Government as a Platform: Rethinking government in Massachusetts.


Towards a Massachusetts 2.0
Governments everywhere are faced with increased complexity in delivering a good standard of service in the context of global challenges such as natural disasters, economic turbulence, climate change, trade wars, energy shortages and demographic changes among other factors. This has a bearing on the federal authorities as much as it affects state governments and the state of Massachusetts is no exception. In light of these dynamics, harnessing technology to deliver services to increasingly discerning state citizens becomes a necessity for efficient service delivery. This memorandum explores what implementing government as a platform (GaaP) in Massachusetts entails, criteria for deploying services on the platform and governance model for managing the service. I shall call this Massachusetts 2.0.

GaaP: What it entails for the State of Massachusetts & the Criteria for Deployment.
GaaP is one way Massachusetts can gravitate towards an open government. Open government enables the government to co-innovate with citizens, enable mass collaboration and networks the government with other system-wide stakeholders, building trust in the process. The underlying principle and philosophy behind GaaP is that government information is a national asset and that the information as well as a services must be delivered to citizens when needed. As suggested by Tim O’Reilly (1) , GaaP enables the government to be a convener and enabler rather than the initiator of civic action.

To move towards GaaP, the state will have to do work on a number of issues. First it must establish a set of standards. These are a set of rules that help anyone to develop any programs and applications that communicate and cooperate with the state’s platform, Massachusetts 2.0. Second, everything must be centered on simplicity. It means Massachusetts 2.0 must be stripped of elaborate features to a core set of minimal services so that feature filled innovations are farmed out to private innovators. Third, the platform must be open by default. This means that it must be designed to enable participation by anyone who can access the public data and use it for public good in line with set standards. Fourth, the platform and the state must make provision for mistakes and errors as various stakeholders experiment and play around with the platform. This means that citizens must not be unduly punished for mistakes as they experiment with public data, as Massachusetts 2.0 evolves. Sixth, citizens should be allowed, whether private players or non-profits, to mine data to extract insights and innovate around it in more ways than the state government can imagine. Seventh, and last, we can lead by example, by using the same standards to start deploying some services to show how far other players can go. In other words, we will be creating a public, sophisticated and far more liberal and open version of Apple’s App Store, which allowed the state government to collaborate with citizens.

Deploying Massachusetts 2.0.
The first step is to be to develop a comprehensive set of standards. To allow collaboration of the state with citizens, this can be triggered by issuing an executive directive to that effect by the Governor. This directive provides a framework within which the state can function and evolve under the clear direction that it is guided by open government. It is not necessary to recreate standards. Instead, the state can adopt and adapt existing open standards as well open source solutions.

The next step would be to build a simple platform that exposes the underlying data from the state’s systems. This entails ensuring that Massachusetts state internal systems are service-oriented. It is necessary to first audit this and improve it prior to exposing the underlying data.

Once the platform is set, the state can start deploying some of its services on the platform, to lead by example. The state was a leader in providing universal healthcare in the entire United States. One of the services that can be built by the state on the platform is a healthcare service. This would also allow other players to come in and mine data for various other applications and uses, in line with set standards. Other state-mandated services such as licencing, state taxes among others can be deployed on the platform.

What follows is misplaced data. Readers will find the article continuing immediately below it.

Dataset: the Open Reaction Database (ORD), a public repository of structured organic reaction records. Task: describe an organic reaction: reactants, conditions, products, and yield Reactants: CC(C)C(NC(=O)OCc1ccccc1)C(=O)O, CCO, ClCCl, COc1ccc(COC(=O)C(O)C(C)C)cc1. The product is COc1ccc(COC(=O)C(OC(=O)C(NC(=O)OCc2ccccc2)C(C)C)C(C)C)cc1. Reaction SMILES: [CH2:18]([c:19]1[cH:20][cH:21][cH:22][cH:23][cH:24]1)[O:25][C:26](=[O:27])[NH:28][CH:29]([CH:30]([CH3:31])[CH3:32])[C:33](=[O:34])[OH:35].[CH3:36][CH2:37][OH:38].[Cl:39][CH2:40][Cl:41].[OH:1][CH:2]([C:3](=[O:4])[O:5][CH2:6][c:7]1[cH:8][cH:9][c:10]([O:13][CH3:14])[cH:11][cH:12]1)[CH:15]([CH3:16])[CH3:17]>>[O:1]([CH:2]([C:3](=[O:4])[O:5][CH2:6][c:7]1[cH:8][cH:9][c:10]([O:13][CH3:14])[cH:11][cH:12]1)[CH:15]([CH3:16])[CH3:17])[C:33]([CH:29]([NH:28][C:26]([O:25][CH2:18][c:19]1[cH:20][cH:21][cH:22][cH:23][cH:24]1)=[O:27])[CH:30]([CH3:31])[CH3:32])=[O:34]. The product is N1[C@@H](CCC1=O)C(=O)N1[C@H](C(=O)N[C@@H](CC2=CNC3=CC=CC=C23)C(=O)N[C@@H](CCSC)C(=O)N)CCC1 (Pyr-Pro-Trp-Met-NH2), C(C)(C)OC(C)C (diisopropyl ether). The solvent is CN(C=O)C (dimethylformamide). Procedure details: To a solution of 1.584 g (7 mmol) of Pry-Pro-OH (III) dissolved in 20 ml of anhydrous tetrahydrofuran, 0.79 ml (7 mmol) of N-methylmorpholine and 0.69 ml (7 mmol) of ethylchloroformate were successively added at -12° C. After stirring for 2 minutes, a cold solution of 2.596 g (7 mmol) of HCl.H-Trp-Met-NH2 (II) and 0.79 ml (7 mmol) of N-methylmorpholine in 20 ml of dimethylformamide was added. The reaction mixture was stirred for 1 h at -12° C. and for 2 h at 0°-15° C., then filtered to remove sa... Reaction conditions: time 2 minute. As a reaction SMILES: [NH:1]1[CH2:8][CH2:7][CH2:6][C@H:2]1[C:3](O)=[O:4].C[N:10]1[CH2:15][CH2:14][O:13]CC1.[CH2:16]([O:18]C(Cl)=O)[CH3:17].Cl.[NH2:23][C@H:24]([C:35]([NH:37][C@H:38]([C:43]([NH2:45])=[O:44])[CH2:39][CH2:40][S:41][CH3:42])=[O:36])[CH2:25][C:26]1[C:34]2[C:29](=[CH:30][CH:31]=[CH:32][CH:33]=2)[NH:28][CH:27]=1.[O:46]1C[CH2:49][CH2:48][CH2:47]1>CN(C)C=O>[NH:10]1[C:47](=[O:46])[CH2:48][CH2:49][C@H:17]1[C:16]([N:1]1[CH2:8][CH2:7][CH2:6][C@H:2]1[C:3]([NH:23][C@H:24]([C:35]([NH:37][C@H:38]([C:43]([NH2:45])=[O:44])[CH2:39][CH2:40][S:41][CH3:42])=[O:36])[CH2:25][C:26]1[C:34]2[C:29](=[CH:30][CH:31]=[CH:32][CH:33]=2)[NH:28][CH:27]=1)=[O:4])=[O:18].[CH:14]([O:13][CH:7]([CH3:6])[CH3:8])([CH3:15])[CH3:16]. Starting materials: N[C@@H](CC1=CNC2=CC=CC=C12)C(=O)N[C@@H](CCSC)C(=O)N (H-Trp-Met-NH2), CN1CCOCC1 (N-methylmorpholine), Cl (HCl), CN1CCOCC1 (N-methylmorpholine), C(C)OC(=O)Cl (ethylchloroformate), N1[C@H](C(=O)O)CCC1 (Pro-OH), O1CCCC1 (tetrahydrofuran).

Governing model.
Europe and other countries like China favor extensive regulation by the state to achieve what they call platform fairness (2). The state has a duty to regulate the conduct of citizens, natural or corporate. This is to ensure that use of public data and all public assets conforms to the set standards and is not contrary to good public policy. In the same vein, it important for the state to ensure platform fairness to facilitate and engender anti-trust monopolistic behavior in a manner that stimulates innovation and competition.

The governance model proposed is a consultative one, where a mechanisms such as a board, is facilitated through the Governor’s directive order. The board will have representatives of the private sector. The issue of control of servers in this situation becomes paramount. Given the public nature of data exposed by the platform, it is recommended that the state retain control of the servers, while ensuring that the consultative board collects all feedback from consultations to ensure the feedback is implemented promptly by the state.

In conclusion, the Internet is an open platform and its evolution has created immense opportunities to deliver more open forms of government that harness the collective wisdom of citizens. For the state of Massachusetts to harness that wisdom, GaaP is the way to go. Such a platform will ensure that the private sector and talented individuals can in multiple ways leverage public data to create service innovations that can change the state in ways unimaginable.

1. O’Reilly, T (2010). Government as a platform. 2. The Economist (2016). Regulating technology companies, taming the beast.  (retrieved on 2/10/2018)

Lean starting up and how to be agile: A lesson from the past.


Success is great. But failure can be greater, if you take the lessons! This is not to say failure is not annoying! It is annoying. Yet when you fail, you learn. You learn how to fail, and how not to fail. Better still, failure gives us lessons on how things should have been done, had we known better. Being in business school making armchair analysis gives you an air of invincibility, but getting into the actual act of managing projects, running a business or setting up one is a different ball game, which provides hard lessons. I call it a university of hard knocks. Here is a typical story of failure, from which I learnt lessons on what to avoid in my subsequent ventures. This account emphasizes two approaches relevant to executing projects, namely the agile approach, as contrasted with the waterfall method.